In the Beginning
© 1981 Isaac Asimov
Please note that my copy of In the Beginning was in large print, so the page count is very much inflated. Adjusted for fontsize, the actual size of the book should be about 240 pages. (Courtesy of Amazon.)
I’m growing perilously close to exhausting my local library’s Isaac Asimov holdings, but I shall keep the flame aglow for as long as I can. Asimov wrote in his Asimov’s Guide to the Bible that he had enjoyed writing in-depth commentaries on the first books of the Bible and would have gleefully continued to do so had he the time and his publisher the faith that there were enough people willing to buy them — but the two had neither, and so Asimov settled for writing his bigger guide and leaving only a few books of the Judeo-Christian bible with extended commentary. In the Beginning is one such book, and it concerns (as you may guess) the book of Genesis. More specifically, it concerns the first eleven chapters of Genesis — from “In the beginning” to Yahweh telling Abraham, “Hey, go over there.”
The book offers verse-by-verse commentary, although Asimov will often group verses together for the sake of readability. It was slow reading at first, as he slowly dissected every word of the first verse, examining the scientific account of the beginnings of the universe and comparing it to the words of Genesis. The first parts of the book offer a lot of comparison between the opening verses of Genesis and the scientific account of cosmological development and biological development. Asimov’s information is a little dated twenty or so years in the future, but perfectly up to date for his time — or so I would imagine.
Once Earth is created, the book got a lot more interesting for me, as Asimov spends more time writing on comparative myth, legends, primitive histories, language, comparative symbolism, and all sorts of things of interest to a student of the social sciences like myself.The flood prompts more scientific comparison, but not as much as I’d expected. Although I’ve read Asimov’s Guide to the Bible, there was much more detail here and I did learn quite a bit. (Asimov’s explanation for why Creation took six days was particularly helpful: he delves into the history of the standard “week” and its introduction into Hebrew culture.) I don’t know that the writing style itself is worth commenting on: it’s Asimov — of course it was enjoyable. Even so, I will say on or two things. I found Asimov’s approach to be fairly professional: he writes well, and he keeps judgments to a minimum — enough to make an orthodox student think, perhaps, but not enough to offend him or her to the point of closing their mind further. Here is an example of some commentary (with intersource comparison).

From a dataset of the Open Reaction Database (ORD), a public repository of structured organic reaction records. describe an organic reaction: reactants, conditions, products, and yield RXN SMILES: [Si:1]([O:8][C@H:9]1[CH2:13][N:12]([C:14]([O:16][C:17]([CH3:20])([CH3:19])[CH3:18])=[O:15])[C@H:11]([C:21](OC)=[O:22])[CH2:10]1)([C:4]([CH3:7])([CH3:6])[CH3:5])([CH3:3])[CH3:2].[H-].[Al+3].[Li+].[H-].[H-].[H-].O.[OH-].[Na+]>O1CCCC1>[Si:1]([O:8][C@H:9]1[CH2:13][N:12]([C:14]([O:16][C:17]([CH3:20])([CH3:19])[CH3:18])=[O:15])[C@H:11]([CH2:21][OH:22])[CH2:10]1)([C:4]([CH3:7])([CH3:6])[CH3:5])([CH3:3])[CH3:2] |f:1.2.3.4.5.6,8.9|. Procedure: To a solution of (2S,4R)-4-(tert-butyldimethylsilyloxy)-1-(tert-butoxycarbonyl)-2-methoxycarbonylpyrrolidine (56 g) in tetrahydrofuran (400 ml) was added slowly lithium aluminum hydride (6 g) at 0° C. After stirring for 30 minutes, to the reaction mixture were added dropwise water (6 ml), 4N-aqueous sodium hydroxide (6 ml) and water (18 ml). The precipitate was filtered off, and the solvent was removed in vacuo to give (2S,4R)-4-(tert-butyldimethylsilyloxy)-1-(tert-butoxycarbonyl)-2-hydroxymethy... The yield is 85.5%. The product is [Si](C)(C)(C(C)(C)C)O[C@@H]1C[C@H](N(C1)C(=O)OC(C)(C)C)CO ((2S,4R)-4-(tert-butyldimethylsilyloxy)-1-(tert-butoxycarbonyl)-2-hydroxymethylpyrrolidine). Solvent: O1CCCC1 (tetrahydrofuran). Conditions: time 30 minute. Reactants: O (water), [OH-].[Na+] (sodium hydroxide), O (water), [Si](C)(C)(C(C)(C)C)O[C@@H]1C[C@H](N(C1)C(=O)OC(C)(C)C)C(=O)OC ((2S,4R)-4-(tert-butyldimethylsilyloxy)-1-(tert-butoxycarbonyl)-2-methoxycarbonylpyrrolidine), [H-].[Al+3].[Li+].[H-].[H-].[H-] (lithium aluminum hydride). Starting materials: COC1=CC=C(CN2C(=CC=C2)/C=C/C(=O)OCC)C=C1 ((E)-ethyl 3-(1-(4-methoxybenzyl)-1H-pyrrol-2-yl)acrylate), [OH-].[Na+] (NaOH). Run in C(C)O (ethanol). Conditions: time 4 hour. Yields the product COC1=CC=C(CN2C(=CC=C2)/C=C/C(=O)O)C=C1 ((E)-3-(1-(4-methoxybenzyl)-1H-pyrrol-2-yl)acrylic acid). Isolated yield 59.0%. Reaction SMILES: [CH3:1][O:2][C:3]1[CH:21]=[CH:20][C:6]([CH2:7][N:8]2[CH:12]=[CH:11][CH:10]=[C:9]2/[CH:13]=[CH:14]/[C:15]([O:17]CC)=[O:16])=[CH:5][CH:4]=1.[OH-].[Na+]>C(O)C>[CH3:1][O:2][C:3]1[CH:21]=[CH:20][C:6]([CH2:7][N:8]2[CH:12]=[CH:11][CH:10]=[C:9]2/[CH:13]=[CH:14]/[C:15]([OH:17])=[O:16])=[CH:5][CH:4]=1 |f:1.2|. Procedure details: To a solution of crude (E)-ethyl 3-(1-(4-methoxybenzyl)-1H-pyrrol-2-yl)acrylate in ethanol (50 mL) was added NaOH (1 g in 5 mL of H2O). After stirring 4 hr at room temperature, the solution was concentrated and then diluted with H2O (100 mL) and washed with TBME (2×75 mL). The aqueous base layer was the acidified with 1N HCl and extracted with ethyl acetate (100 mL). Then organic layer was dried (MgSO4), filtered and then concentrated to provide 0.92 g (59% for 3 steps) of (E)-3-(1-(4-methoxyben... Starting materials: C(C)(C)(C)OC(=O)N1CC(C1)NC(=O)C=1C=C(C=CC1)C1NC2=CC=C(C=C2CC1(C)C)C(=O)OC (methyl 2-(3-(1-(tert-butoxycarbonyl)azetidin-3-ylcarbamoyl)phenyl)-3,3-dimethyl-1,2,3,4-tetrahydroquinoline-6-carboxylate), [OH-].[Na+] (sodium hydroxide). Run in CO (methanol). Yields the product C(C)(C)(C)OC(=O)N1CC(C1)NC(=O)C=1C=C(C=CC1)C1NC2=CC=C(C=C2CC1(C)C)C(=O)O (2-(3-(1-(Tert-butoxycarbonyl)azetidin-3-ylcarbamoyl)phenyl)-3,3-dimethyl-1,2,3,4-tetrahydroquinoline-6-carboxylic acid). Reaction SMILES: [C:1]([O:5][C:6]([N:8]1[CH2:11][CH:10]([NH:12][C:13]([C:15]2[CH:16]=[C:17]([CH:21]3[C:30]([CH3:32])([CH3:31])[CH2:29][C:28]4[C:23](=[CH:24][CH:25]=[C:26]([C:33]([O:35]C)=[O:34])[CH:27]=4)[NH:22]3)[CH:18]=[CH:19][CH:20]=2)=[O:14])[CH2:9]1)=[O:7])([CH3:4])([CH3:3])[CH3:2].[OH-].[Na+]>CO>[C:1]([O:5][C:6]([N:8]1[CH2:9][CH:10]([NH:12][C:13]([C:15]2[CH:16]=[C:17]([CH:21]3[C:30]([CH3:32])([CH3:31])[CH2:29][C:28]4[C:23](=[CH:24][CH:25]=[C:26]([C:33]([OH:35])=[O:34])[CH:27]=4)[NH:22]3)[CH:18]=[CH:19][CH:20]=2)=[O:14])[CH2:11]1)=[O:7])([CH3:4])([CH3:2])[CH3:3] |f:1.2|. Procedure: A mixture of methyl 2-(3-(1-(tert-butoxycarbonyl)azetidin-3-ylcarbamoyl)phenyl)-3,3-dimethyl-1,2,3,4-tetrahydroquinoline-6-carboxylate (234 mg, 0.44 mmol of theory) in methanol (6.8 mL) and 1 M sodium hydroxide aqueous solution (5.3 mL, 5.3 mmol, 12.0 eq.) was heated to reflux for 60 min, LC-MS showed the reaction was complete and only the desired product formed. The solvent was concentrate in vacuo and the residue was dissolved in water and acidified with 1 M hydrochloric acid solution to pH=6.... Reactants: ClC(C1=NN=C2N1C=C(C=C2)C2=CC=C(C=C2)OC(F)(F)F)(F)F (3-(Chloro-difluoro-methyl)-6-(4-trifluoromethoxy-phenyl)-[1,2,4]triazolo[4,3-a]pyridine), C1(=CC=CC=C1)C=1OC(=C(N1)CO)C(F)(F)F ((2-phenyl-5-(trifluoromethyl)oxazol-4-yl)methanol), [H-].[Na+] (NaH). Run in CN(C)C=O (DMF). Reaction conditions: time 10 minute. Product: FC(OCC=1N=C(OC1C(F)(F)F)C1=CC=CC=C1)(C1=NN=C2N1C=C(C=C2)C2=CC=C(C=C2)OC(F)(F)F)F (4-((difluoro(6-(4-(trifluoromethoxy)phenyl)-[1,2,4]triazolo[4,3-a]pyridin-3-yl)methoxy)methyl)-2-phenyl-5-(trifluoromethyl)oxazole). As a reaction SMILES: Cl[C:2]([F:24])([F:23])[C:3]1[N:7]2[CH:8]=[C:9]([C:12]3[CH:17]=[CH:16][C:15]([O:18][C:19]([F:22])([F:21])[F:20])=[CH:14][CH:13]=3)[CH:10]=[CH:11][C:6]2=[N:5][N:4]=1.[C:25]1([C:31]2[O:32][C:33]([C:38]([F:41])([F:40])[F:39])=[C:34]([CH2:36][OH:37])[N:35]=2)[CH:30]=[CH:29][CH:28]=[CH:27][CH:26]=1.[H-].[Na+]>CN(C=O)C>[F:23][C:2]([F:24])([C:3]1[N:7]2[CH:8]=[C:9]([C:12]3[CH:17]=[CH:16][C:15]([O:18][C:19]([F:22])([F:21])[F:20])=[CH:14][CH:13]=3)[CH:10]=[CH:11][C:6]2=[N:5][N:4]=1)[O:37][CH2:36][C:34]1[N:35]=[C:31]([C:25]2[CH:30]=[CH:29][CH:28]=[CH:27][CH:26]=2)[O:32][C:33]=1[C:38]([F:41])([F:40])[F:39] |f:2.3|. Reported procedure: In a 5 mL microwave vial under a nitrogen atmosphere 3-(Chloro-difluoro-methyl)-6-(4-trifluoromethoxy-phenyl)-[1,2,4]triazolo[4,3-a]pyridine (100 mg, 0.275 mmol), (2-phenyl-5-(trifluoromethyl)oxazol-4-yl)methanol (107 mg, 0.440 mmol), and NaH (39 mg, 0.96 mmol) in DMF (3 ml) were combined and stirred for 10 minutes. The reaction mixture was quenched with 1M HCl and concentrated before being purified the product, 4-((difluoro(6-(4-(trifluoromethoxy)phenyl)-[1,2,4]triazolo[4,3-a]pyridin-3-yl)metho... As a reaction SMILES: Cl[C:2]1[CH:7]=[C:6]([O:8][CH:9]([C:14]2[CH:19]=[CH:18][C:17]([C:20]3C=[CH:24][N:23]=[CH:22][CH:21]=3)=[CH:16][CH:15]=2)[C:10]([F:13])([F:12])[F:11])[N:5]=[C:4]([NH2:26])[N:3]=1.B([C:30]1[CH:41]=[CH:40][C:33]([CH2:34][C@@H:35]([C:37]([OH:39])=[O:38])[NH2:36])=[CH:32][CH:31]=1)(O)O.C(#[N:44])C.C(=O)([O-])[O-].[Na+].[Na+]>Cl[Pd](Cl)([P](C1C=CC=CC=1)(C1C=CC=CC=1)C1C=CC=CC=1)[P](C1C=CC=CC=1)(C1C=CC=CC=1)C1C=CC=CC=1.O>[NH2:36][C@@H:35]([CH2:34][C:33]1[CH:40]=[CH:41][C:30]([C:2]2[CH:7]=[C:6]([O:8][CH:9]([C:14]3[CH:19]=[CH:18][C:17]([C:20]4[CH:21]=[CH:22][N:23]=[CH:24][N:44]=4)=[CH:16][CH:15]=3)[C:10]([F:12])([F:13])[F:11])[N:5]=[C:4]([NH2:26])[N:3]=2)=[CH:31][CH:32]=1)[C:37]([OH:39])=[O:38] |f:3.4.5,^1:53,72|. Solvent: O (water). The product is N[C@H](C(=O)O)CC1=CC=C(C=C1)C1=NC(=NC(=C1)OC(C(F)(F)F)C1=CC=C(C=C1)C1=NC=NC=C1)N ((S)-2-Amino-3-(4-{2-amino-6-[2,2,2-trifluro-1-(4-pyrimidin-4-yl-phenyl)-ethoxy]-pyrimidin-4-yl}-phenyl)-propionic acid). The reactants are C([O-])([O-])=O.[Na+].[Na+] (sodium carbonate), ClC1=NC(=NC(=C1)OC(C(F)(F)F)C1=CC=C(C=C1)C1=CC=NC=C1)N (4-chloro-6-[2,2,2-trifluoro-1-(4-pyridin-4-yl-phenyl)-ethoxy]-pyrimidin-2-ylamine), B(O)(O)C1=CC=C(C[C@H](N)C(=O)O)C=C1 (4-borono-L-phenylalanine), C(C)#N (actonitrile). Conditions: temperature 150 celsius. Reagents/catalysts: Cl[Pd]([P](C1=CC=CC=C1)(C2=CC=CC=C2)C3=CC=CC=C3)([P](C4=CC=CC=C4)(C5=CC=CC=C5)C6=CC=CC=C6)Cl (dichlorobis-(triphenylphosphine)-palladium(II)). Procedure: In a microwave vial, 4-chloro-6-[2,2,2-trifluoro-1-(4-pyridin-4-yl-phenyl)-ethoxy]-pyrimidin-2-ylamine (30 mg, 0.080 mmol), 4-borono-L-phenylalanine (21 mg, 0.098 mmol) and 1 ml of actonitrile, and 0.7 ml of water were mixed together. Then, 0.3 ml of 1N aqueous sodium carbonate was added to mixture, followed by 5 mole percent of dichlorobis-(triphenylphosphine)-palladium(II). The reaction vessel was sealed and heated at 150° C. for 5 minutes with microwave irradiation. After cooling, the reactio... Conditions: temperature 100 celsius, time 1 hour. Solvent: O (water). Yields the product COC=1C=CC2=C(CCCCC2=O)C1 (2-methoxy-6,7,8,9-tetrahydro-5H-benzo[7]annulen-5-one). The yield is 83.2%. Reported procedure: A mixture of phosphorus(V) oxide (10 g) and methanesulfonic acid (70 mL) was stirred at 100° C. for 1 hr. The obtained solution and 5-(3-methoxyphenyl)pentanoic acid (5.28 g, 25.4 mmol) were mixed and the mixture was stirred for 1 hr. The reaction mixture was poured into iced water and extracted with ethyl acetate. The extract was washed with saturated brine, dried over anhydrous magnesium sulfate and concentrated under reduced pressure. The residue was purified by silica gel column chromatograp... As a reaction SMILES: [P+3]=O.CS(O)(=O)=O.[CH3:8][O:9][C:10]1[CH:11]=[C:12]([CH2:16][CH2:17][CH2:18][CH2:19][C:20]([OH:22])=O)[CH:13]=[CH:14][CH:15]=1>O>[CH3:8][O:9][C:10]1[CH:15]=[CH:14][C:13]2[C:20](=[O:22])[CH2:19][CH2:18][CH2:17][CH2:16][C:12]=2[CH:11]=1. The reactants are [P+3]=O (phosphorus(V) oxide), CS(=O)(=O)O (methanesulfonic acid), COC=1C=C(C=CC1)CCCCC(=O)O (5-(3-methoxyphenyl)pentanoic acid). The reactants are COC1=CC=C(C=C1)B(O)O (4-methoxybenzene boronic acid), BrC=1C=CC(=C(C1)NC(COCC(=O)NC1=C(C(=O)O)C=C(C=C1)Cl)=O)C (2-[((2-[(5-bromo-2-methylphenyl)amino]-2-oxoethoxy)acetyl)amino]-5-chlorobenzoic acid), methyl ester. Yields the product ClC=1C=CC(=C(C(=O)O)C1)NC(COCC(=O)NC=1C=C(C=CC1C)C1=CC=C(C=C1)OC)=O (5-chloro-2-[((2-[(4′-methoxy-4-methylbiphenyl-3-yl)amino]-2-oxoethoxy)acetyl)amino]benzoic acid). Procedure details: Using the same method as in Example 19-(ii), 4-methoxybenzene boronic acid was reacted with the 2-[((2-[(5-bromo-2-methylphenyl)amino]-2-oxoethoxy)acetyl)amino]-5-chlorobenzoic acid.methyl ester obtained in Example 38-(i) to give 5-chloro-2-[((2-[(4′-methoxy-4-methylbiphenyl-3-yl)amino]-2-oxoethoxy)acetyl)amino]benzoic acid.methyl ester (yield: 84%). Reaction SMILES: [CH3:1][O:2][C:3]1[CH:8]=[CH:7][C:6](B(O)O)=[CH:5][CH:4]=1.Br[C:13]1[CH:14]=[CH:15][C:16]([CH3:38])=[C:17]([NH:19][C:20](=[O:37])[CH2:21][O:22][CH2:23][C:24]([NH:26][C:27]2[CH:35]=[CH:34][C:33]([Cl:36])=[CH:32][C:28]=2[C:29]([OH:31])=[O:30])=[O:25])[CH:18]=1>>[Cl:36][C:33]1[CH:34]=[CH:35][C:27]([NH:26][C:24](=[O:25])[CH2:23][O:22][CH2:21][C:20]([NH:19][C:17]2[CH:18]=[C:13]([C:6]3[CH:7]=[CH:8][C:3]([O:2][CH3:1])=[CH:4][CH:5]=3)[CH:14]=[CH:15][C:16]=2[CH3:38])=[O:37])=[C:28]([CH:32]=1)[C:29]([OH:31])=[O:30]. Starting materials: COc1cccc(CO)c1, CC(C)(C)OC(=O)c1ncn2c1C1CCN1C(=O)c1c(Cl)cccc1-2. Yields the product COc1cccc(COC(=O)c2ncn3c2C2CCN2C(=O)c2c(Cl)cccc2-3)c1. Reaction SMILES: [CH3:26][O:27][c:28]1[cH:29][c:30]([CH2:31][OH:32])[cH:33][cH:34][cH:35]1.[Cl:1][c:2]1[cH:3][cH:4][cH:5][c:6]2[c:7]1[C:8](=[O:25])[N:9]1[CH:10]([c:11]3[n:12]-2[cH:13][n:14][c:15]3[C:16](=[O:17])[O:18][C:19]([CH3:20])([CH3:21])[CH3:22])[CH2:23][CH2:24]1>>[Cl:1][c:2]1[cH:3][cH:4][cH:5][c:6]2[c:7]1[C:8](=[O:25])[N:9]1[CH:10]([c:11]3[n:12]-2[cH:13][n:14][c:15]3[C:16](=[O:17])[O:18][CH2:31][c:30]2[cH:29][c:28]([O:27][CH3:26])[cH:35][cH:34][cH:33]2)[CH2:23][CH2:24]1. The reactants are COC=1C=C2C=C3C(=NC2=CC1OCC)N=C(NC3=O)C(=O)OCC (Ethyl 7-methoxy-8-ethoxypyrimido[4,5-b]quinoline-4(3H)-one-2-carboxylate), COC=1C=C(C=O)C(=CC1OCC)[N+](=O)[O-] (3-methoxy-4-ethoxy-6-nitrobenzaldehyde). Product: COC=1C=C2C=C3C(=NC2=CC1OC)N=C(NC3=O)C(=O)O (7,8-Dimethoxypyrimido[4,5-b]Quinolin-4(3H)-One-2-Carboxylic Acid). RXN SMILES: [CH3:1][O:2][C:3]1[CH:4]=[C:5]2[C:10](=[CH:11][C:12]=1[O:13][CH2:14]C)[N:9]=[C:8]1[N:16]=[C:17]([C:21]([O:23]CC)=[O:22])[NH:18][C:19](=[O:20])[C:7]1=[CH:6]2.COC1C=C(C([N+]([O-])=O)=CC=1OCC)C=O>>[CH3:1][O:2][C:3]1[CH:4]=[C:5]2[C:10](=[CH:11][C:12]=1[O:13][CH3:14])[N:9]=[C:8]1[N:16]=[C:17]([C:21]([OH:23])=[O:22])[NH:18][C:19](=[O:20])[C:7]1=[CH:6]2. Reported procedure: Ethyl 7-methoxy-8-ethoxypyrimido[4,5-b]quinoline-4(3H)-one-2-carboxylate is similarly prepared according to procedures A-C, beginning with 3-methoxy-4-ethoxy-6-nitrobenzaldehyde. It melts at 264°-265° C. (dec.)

9. These are the generations of Noah: (200) Noah was a just man and perfect in his generations, and Noah walked with God. […].
200. Here we have a new introduction, which might better be translated, “Following is the story of Noah.” The reason for the introduction is that we now switch to the P-document which carries on the tale from the end of Chapter 5. In fact, the story of the Flood, which follows, is to be found in both the P-document and the J-document, each telling it characteristically. The P-document is full of numbers and details, while the J-document concentrates on drama. The Biblical editors, finding the tale in both documents, included both, interweaving the P-document and the J-document in an attempt to tell a single story. Actually, they managed to introduce repetitions and self-contradictions.*
This is worth the read if you can find it.
* page 326, large-print edition